1 Washington Coalition of Sexual Assault Programs. (2010). Setting the stage: Strategies for supporting LGBTIQ survivors. Connections Magazine, 13.
2 National Coalition of Anti-Violence Programs. (2011). Hate violence against lesbian, gay, bisexual, transgender, queer, and HIV-affected communities in the United States in 2010. Retrieved from http://www.avp.org/documents/NCAVPHateViolenceReport2011Finaledjlfinaledits.pdf
3 Ibid.
4 Stotzer, R. (2009). Violence against transgender people: A review of United States data. Aggression and Violent Behavior, 14, 170-179.

 

I’m a man and I’ve been sexually assaulted. I’m not sure how to handle this and I’m worried no one will believe me.

Popular culture, things like books, music, and television, makes it seem like men can’t be victimized.  Popular culture suggests that men can’t be raped because they are strong, because men want sex all the time, or makes it seem like it is physically impossible to rape a man. All of these myths make it very difficult for men to come forward when they have been assaulted. However, statistics demonstrate that one in seven men will be sexually assaulted before the age of 181 and one in ten high school boys in Maine report having been forced to have sexual intercourse.2 Every year, approximately 834,700 men are raped and/or physically assaulted by an intimate partner.3 Males can be sexually assaulted by females or other males, regardless of their sexual orientation.

Remember that sexual assault is about power, control, and opportunity. Perpetrators make their victims vulnerable through coercion, physical force, manipulation, or threats and then take advantage of that vulnerability. If you are not physically injured, that does not mean the sexual assault did not happen. If you became physiologically aroused during a sexual assault, that does not mean it wasn’t sexual assault – that just means your body is working in the way it was biologically programmed to. Often in extreme situations of danger or fear, our bodies become aroused and our senses become heightened. Physiological arousal can happen to both women and men during a sexual assault and does not mean you consented.

If you have been sexually assaulted, it’s important to take care of yourself. Recognize your feelings, identify support networks, and think about your options for medical care (i.e. going to the hospital to get a rape kit or to get STD/I testing). Rape Response Services is here for you in your healing journey. We serve all people who have been sexually assaulted in a safe, nonjudgmental, victim centered way. To access any of our services, call our 24/7 free and confidential crisis and support line at 1-800-310-0000 or email rrsinfo@penquis.org.

1 Briere, J. & Elliot, D.M. (2003). Prevalence and psychological sequelae of self-reported childhood physical and sexual abuse in a general population sample of men and women. Child Abuse & Neglect, 27, 1205-1222.
2 Maine Centers for Disease Control. (2010). 2009 Maine integrated youth health survey. Retrieved from http://www.maine.gov/tools/whatsnew/attach.php?id=101987&an=1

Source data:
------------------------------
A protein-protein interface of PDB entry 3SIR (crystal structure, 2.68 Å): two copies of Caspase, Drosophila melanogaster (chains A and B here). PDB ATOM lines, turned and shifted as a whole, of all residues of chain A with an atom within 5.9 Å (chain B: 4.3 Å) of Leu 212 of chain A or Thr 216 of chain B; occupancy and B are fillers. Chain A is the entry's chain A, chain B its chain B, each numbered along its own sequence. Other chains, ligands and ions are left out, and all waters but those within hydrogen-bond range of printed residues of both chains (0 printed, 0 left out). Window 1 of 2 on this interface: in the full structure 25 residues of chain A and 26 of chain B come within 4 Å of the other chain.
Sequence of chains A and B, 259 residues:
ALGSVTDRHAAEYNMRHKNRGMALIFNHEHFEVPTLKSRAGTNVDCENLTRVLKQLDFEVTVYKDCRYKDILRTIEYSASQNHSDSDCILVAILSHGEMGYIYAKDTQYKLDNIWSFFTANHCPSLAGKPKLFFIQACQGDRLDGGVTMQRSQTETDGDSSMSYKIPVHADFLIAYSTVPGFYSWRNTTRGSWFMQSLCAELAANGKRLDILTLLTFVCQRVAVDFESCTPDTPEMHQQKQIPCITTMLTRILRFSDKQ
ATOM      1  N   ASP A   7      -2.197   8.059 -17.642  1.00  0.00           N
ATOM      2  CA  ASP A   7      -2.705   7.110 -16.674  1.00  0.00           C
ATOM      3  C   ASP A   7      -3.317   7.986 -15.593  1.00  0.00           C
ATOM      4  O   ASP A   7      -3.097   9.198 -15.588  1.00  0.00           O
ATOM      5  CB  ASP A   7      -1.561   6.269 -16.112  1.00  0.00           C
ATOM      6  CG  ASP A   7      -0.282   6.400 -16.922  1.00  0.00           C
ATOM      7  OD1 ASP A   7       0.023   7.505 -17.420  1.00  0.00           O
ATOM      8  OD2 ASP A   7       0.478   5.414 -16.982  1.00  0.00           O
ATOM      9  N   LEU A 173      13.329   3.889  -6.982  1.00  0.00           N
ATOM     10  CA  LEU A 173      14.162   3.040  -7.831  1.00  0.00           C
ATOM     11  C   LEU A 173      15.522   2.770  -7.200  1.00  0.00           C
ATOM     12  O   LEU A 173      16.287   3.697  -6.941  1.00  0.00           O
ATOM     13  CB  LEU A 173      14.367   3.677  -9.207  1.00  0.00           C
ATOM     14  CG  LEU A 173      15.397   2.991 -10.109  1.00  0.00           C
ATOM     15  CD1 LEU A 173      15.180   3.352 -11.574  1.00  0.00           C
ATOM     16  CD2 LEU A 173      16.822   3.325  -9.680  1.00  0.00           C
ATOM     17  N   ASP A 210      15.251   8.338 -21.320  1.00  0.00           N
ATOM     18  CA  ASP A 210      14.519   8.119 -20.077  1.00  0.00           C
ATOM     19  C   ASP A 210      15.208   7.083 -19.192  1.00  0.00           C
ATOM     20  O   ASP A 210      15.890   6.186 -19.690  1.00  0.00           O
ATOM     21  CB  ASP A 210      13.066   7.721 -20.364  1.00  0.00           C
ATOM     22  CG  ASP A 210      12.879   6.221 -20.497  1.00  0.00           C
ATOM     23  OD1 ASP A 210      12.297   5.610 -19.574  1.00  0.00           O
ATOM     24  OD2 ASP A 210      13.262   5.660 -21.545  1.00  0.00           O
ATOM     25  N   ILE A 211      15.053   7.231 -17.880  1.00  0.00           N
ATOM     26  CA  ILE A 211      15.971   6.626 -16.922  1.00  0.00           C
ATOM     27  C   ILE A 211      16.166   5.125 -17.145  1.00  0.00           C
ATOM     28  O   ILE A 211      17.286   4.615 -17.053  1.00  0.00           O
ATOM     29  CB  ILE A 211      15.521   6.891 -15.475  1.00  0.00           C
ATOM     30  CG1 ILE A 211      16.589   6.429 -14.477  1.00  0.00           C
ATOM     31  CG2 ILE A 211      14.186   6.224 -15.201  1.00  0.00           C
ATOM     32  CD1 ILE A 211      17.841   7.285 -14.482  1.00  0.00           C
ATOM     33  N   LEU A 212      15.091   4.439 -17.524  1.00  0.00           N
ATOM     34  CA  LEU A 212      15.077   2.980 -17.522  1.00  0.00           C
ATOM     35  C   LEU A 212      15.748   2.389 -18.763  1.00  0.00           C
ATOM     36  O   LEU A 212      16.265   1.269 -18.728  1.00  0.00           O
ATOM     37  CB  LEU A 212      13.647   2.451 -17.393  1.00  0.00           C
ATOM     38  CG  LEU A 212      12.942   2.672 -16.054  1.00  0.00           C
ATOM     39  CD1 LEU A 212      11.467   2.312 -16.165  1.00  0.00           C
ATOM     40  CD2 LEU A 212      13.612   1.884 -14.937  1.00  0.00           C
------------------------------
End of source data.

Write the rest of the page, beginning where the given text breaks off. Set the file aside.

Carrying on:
3 Tjaden, P. & Thoennes, N. (2000). Extent, nature, and consequences of intimate partner violence: Findings from the National Violence Against Women Survey. National Institute of Justice & Centers for Disease Control. Retrieved from http://www.ncjrs.gov/pdffiles1/nij/181867.pdf

What is a protection order? How do I keep someone away from me?

Protection from Abuse orders (PFA) are available to individuals who need legal protection from another person who has hurt them.

 

A PFA is available:

  • To victims of sexual assault
  • To victims of stalking
  • To dating partners
  • Regardless of your gender or sexual orientation
  • Regardless of the gender or sexual orientation of the person who hurt you

 

A PFA can order the person who hurt you to:

  • Stop threatening, abusing or harming you
  • Stop contacting you
  • Stay away from your home, school or workplace

 

If the person who hurt you is the parent of your children, the PFA can order the person to have no contact with your children or set a safe contact schedule.

 

Information and Definitions

A PFA is available to people who have been abused by a dating partner, intimate partner, family member or household member.

Abuse includes hurting you physically or attempting to hurt you physically, sexually assaulting you, threats of harm or keeping you from doing something you have a right to do through force or threats.

A PFA is also available if you have been sexually assaulted or stalked.  A PFA is available if you were sexually assaulted or stalked by a friend, an acquaintance, a dating partner, a family member, or stranger.

Sexual Assault includes sex or sexual contact which occurs without your consent or is forced upon you. 

Stalking includes a course of conduct which causes you serious inconvenience—like changing your address or daily routine—in order to avoid the person, or causes you to fear that you or someone you care about will be hurt or that your property will be destroyed.

Protection from Harassment Orders (PFH)

  • A PFH is an option if you have been harassed by any other person.  For example you may be able to get a PFH against a neighbor who is harassing you.  Harassment generally includes three or more acts of intimidating behavior.

 

To request a PFA/PFH from the District Court:

  • You must fill out forms and file them with the court clerk.  Forms are available at the court or online.
  • If you are in present danger, an Order can be granted immediately.  The Order is effective when it is served on the person who is harming you.
  • A hearing will be scheduled.  The hearing is the opportunity to present your testimony, and evidence or any witnesses.  The other person will have the opportunity to object to an Order.  At that time a Judge will grant or deny your Order.
  • A final PFA can be in effect for up to two years and a final PFH can be in effect for up to one year.  An Order may be extended at a later time.
  • You can be represented by an attorney or represent yourself.
  • A Rape Response Services legal advocate can assist you through any part of this process.  Legal advocates cannot give legal advice or speak on your behalf in court, but can give you information and support.  Legal advocates may also be able to help you find legal resources if you wish to be  represented  by an attorney but cannot afford one.

Call 1-800-310-0000 or (207) 973-3589 to speak to Rape Response Services about assistance from an advocate.  You can also email ashaw@penquis.org.

 

The information contained in the page above is for information only and does not constitute legal advice.  Only an attorney can give legal advice. If you have more questions, please contact Rape Response Services at 1-800-310-0000 or rrsinfo@penquis.org